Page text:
NEA acts on contractors violating noise regulations, and not only when there are complaints

NEA will not hesitate to prosecute contractors that violate the noise regulations, and does not do so only when there are complaints from the public.
NEA will not hesitate to prosecute contractors that violate the noise regulations, and does not do so only when there are complaints from the public.PHOTO: ST FILE

We thank Mr Loong Chik Tong for his feedback (Understand link between noise and quality of life, March 18).

All contractors must abide by the noise regulations and keep within the noise limits stipulated by the National Environment Agency (NEA) when carrying out construction work.

NEA requires noise monitoring systems to be installed at all construction sites near residential and noise-sensitive premises, such as hospitals, schools and homes of the aged sick, so that the noise levels generated are continuously monitored to facilitate enforcement and ensure compliance.

NEA also inspects construction sites to ensure that the contractors comply strictly with the regulations and minimise noise nuisance. Contractors that exceed the permissible noise limits may be fined up to $40,000.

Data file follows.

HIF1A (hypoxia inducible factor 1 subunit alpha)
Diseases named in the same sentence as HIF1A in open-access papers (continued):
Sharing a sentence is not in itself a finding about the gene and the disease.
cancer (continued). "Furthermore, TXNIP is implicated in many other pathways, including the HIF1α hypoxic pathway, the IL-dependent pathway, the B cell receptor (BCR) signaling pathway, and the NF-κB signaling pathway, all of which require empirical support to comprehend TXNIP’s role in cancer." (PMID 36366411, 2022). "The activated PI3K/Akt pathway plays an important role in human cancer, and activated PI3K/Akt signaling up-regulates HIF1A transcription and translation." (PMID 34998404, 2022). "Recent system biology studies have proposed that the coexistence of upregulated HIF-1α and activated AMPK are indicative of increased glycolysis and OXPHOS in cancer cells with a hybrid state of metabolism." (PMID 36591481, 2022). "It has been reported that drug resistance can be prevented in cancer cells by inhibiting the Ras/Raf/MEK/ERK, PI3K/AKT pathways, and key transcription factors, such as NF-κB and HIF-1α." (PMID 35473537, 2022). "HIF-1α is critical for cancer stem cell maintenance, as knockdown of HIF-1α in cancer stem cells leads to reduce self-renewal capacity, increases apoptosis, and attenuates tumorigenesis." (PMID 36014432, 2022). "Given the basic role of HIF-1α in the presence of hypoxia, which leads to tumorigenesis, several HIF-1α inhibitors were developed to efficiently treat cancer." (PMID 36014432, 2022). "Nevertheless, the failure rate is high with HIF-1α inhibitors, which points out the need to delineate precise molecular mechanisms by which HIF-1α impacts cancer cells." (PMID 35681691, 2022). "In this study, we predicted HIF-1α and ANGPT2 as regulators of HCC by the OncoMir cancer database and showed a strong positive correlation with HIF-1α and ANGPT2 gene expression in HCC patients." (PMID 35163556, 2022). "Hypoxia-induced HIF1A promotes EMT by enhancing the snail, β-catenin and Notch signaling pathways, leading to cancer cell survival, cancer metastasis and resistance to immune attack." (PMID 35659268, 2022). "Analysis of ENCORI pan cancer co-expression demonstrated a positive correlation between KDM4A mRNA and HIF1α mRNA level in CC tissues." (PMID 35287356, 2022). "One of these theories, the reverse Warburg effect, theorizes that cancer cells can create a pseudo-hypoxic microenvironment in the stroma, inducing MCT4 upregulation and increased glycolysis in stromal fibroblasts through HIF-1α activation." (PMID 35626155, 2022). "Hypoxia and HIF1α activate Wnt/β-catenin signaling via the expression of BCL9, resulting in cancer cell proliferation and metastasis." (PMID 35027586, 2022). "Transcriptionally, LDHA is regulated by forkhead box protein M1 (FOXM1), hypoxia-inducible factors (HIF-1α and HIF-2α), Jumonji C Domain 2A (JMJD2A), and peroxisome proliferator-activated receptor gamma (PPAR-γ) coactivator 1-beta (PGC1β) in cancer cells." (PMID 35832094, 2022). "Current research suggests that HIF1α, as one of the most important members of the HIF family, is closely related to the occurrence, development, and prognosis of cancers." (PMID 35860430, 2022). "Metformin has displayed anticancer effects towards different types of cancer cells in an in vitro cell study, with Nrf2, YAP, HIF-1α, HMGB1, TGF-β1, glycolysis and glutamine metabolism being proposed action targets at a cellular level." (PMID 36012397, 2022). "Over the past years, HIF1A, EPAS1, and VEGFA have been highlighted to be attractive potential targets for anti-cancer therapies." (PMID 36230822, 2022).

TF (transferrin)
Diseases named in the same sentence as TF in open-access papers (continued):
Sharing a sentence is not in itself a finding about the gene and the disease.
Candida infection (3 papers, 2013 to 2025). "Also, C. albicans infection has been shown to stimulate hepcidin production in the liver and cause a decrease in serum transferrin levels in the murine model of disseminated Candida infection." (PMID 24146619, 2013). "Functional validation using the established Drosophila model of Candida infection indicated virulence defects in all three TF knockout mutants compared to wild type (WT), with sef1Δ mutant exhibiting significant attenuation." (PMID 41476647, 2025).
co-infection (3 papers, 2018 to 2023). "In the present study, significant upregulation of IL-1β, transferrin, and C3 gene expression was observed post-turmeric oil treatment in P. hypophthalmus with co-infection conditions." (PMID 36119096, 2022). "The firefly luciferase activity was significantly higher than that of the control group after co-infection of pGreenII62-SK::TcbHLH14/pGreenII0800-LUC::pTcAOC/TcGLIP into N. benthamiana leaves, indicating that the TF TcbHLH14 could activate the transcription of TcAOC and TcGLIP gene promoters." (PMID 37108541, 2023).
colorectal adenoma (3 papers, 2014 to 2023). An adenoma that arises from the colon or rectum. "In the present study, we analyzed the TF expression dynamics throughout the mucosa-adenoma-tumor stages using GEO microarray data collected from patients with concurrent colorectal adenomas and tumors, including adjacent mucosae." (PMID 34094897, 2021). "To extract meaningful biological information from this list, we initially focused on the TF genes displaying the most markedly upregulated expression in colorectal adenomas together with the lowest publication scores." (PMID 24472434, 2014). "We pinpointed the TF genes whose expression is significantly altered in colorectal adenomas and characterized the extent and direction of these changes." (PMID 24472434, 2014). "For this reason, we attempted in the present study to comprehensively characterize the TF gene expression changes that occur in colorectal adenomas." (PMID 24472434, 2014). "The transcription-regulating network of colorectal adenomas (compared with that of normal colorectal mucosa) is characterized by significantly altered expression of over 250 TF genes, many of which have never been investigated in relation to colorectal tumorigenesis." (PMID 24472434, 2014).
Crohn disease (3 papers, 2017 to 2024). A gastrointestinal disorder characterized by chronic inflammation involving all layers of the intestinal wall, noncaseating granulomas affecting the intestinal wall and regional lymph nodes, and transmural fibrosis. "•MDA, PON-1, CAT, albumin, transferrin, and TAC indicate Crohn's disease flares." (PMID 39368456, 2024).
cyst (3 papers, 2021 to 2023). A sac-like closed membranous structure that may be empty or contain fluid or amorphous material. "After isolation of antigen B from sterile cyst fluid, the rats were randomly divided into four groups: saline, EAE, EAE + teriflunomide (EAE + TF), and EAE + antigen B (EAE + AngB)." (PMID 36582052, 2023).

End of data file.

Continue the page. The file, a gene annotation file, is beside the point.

NEA will not hesitate to prosecute contractors that violate the noise regulations, and does not do so only when there are complaints from the public.

NEA recently launched the new $2 million Quieter Construction Innovation Fund to incentivise the construction industry to adopt innovative quieter construction equipment and methods.

This will help to reduce the impact of construction noise and achieve a quieter living environment for all.

Members of the public can give feedback on noise from construction sites at 1-800-CALL NEA (1-800-2255-632) or via the myENV app.

Fong Peng Keong

Director, Pollution Control Department

National Environment Agency

A version of this article appeared in the print edition of The Straits Times on March 28, 2019, with the headline 'NEA acts on contractors violating noise regulations, and not only when there are complaints'. Print Edition | Subscribe